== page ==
5 Things Frontier Communications Corp.'s Management Wants You to Know

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Frontier Communications has been on a roll in 2014. The rural telecom and cable TV provider hasn't exactly thrilled investors with fantastic results -- Frontier reported one positive and one negative earnings surprise in the last four quarters -- but shares have soared a market-crushing 46% anyhow.

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How did Frontier get here, and what's next? I went through the company's latest earnings call to find some clues. Frontier's management provided these five nuggets of insight.

Broadband bundling

"One catalyst for our results this quarter was an increased emphasis on marketing bundles relative to Q1 when simply broadband was the primary focus.

"We generally maintain a balance in attracting bundled and stand-alone customers each quarter. In Q2, more emphasis on bundles resulted in a product mix with higher billing per customer, and this is reflected in the sequential uptick in residential average revenue per customer."

-- Maggie Wilderotter, CEO

Let's start with a look in the rearview mirror.

As Wilderotter noted, Frontier customers saw their monthly bills become a little larger in the second quarter. Average monthly revenue per residential subscriber increased by 1%, whether you compare the new figure to the previous quarter or the year-ago period.

Frontier's sales strategy has been aggressively focused on simple broadband products for several quarters. Recently, the sales and marketing teams got orders to start pushing multiproduct bundles instead.

This strategy shift did not produce a huge difference in a single quarter, but it's the normal selling tactic going forward, and the bundle-driven upticks should add up. Frontier might leave a few single broadband service deals on the table, but make up the difference by increasing profit margins.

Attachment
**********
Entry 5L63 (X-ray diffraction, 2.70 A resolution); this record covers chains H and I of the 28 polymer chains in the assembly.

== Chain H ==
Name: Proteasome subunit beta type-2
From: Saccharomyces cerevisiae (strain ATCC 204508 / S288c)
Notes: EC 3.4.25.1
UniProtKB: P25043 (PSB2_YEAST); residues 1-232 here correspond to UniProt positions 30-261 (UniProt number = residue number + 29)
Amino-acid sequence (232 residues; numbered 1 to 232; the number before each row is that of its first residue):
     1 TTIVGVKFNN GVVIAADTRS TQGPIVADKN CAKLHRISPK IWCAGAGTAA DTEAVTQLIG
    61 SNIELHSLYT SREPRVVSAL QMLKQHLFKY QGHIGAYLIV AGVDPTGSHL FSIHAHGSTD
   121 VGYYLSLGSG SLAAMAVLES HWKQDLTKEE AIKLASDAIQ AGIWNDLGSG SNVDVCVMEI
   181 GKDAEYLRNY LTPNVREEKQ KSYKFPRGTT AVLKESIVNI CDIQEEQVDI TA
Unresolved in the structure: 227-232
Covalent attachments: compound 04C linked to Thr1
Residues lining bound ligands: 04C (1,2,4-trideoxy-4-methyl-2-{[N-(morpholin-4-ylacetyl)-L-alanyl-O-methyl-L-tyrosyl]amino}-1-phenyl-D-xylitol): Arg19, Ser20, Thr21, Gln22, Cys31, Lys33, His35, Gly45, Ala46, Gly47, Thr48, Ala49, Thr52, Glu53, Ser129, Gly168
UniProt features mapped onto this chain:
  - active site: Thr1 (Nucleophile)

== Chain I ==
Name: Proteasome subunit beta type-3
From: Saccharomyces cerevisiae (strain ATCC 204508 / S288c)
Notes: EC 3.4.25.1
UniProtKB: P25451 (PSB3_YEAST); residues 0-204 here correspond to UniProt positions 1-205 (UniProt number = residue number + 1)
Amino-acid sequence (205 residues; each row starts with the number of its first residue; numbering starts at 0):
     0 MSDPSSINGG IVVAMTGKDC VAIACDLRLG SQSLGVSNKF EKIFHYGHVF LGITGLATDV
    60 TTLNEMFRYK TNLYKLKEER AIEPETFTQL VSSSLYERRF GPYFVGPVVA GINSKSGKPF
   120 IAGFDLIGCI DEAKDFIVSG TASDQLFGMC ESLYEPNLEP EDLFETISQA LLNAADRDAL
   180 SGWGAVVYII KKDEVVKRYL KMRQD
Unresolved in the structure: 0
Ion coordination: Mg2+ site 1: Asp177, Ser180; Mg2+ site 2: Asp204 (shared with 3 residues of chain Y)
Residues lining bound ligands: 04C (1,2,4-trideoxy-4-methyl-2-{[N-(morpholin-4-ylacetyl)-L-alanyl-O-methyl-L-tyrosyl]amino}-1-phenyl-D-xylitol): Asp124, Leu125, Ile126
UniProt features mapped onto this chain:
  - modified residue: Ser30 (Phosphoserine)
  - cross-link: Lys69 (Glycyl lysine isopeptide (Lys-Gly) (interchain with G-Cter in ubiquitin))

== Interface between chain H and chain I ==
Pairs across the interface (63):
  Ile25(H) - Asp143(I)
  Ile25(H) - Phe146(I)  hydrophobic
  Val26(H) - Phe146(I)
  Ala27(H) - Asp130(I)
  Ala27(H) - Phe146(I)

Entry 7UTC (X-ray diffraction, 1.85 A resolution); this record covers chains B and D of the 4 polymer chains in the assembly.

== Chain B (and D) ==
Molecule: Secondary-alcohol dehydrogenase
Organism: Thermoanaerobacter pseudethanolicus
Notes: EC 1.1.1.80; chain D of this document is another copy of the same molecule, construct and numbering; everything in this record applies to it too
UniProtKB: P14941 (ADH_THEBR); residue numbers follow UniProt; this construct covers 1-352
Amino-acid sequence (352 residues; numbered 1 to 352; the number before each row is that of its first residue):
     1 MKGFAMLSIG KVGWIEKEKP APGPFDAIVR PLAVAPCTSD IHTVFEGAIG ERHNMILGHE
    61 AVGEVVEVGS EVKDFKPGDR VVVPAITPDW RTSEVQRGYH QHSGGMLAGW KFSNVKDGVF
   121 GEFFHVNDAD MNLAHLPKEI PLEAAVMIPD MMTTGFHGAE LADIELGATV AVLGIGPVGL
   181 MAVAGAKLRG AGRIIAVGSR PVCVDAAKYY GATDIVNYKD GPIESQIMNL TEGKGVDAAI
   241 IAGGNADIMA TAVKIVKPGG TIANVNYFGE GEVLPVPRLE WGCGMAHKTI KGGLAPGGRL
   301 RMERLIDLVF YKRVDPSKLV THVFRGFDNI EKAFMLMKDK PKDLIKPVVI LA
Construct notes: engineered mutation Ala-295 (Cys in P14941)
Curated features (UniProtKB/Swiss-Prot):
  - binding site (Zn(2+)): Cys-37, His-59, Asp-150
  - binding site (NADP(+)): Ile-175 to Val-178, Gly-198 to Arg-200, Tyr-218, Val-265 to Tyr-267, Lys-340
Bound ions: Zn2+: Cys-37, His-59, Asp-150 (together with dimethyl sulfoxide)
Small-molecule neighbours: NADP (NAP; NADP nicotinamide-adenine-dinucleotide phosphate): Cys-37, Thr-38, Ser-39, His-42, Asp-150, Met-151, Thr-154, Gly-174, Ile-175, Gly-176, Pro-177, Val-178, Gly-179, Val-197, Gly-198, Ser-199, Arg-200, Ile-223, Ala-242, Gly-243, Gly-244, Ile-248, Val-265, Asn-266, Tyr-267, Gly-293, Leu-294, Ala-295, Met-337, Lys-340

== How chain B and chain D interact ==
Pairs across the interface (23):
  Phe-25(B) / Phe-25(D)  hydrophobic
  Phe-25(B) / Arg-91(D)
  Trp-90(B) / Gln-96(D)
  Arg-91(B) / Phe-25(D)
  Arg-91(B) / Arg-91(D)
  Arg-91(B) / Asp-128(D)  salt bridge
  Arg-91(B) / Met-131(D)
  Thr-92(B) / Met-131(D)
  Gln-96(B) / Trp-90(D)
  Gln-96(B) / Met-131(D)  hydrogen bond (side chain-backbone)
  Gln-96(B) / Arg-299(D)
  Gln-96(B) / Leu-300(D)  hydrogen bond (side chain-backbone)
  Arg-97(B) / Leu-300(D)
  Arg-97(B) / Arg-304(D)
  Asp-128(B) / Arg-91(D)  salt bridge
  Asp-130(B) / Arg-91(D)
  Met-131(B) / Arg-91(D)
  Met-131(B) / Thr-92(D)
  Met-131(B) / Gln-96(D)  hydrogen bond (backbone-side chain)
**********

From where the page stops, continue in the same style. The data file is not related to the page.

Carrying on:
A Nest thermostat in action. Image source: Nest.

Internet of Things

"Our Internet of Things offerings expanded in Q2 with the addition of the Nest Thermostat. Customers can now remotely monitor and set their heat and air conditioning. This product, along with remote video monitoring security monitoring with our Dropcam product, starts to provide customers with home automation products fully supported by our premium tech support teams at Frontier.

"Watch for continued broadening of these offerings over the coming quarters. The Internet of Things is important because it leverages our broadband capabilities, enhances our revenues, and presents more opportunities to offer our customers a monthly tech support service."

-- Wilderotter

This is a whole new product category for Frontier. Machine-to-machine communications don't provide a significant amount of quarterly revenue yet, but these are early days in that market. Expect Frontier to chase this space with some vigor, especially in the business service segment. Business sales already account for more than half of Frontier's total revenue.

Plenty of room for broadband upgrades

"Over 30% of our activity in the second quarter were speed-tier upgrades, so we are seeing some behavior change in terms of customers taking more speed. But if you look at it, still 75% to 80% of our customers use six meg or less."

-- Wilderotter

"As of the end of Q2, 54% of our households can receive 20 meg or greater speed, 75% can get 12 megabit, and 83% can get six megabit."

-- Dan McCarthy, president

Higher speeds yield larger service bills.

For example, Frontier's basic broadband service in many areas is a six-megabit DSL connection for $30 a month. Upgrade to 12 megabits and the monthly bill rises to $40. For $50, Frontier's customers can grab a 25-megabit service in over half of the company's service areas.

But just because Frontier can provide these high-speed services doesn't mean everyone is a top-tier broadband subscriber. The vast majority of Frontier's subscribers still get by with their six-megabit service -- or less.